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June 3, 2013 6:53 pm
Shoemakers are the wildebeests of global trade, migrating to wherever the grass is greenest – or in their case, labour costs are lowest.
So when Huajian Shoes, one of China’s leading shoe exporters, launched its first overseas operations last year, it was following a well trodden path. Only the destination – Ethiopia – was surprising.
Helen Hai, the Chinese group’s vice-president who oversaw the Ethiopian move, says the gradual appreciation of the Renminbi and rising labour costs are squeezing margins and forcing many Chinese shoemakers to consider similar moves. But most have stuck closer to home in Asia.
“Thirty years ago the Chinese had no idea how to make shoes for international markets,” says Ms Hai. “It was the Taiwanese and Hong Kong people who came to China to set up factories – because 30 years ago it was 20 per cent cheaper to produce shoes in China compared with Taiwan.”
Huajian, which makes ladies’ shoes for Tommy Hilfiger, Guess, Naturalizer, Clarks and other western brands, and which employs 25,000 workers in mainland China, is among the first Chinese manufacturers to launch large scale operations in Africa. In just over a year it has employed 1,750 people at its factory outside Addis Ababa, the Ethiopian capital. It is now planning a major expansion into injection moulded shoes.
When the late Ethiopian prime minister, Meles Zenawi, put his country’s case to a gathering of Chinese manufacturers in late 2011, Ms Hai says it was a relatively easy decision to make in terms of cost calculations, if a more vertiginous leap culturally.
“Locally the labour is very competitive; and also the electricity cost is actually only half of the cost compared with China. And then for shoemaking there is also the advantage in Ethiopia that there’s a great supply of sheep and goat skin,” she says.
The biggest incentive of all, however, were the preferential tariffs Ethiopia has to access the EU and US markets, which in some cases give the company a 27.5 per cent advantage over manufacturers in China.
Despite this, the group’s ambitions in Africa go against the grain. There is growing concern among African officials that the flood of cheap imports that has accompanied China’s expanding role in the continent is contributing to its deindustrialisation.
Trade between China and Africa rose above $200bn in 2012, 20 times what it was in 2000 when Beijing committed to a policy of accelerated engagement. But booming relations have coincided with the relative decline of African manufacturing.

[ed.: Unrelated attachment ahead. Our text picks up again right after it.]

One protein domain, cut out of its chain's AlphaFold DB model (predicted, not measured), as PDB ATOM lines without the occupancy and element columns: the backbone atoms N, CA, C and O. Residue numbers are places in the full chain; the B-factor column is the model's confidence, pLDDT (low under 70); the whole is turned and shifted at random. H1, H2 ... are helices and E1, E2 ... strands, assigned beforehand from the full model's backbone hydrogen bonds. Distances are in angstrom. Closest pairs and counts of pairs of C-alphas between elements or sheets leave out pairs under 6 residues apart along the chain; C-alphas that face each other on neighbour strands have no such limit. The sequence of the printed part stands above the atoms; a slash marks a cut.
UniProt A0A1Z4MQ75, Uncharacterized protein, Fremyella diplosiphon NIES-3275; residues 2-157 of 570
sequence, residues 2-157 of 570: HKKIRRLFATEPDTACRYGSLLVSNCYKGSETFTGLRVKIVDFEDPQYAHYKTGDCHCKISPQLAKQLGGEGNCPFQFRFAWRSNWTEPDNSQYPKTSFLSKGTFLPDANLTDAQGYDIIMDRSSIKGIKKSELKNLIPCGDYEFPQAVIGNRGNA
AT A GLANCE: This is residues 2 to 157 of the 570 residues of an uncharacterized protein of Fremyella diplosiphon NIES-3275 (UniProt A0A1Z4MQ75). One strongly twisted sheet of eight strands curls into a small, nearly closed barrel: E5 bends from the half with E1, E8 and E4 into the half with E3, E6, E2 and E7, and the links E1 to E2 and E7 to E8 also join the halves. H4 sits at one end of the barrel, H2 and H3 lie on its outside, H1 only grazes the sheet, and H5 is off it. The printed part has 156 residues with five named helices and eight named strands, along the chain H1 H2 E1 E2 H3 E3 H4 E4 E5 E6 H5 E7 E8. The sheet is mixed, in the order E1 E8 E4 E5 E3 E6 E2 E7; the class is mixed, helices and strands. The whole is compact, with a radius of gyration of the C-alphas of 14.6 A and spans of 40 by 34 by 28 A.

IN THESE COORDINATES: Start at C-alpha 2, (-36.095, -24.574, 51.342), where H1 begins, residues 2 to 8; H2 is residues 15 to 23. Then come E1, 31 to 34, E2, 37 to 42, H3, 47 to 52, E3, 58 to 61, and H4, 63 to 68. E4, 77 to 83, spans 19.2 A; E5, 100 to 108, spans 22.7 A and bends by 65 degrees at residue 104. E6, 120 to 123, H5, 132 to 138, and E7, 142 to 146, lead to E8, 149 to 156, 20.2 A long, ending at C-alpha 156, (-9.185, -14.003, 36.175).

But Ms Hai sees the industrial journey Ethiopia has embarked on as something China was setting out on itself 30 years ago, when as a small girl, she travelled with her father to Beijing for the first time. They found the first hotel they tried to check in to beyond their means.
“The moment I left that hotel I thought, there’s a world that does not belong to me, but my life has changed dramatically,” she says. A scholarship to study in the UK saw her become a trained actuary, and employee of the Zurich insurance group, before she entered manufacturing.
Ms Hai believes Ethiopia, which already has its own homegrown footwear sector, could become a global hub for the shoe industry, supplying African, European and American markets.
“When you have thousands of shoe factories, you will have thousands of suppliers providing all the material. And that’s when you have economies of scale and you see the costs coming down,” she says. For now, one of the biggest constraints to doing business, she says, is the logistics, high transport costs and the need to import many of the inputs.
Chinese companies come to Africa in some ways at a disadvantage, she adds, noting language and other cultural barriers. Their great asset, she says on the other hand, is their willingness to take a leap into the unknown.
“There is a big difference between Chinese and European entrepreneurs. You see a tiger, you study its characteristics and work out how to overcome it. You do all kinds of feasibility studies before you take any action,” she says.
“Chinese entrepreneurs . . . look at the tiger, they jump on top of the tiger and they think OK, what am I going to do next? This kind of mindset helped China grow so fast in the last 20 years.”
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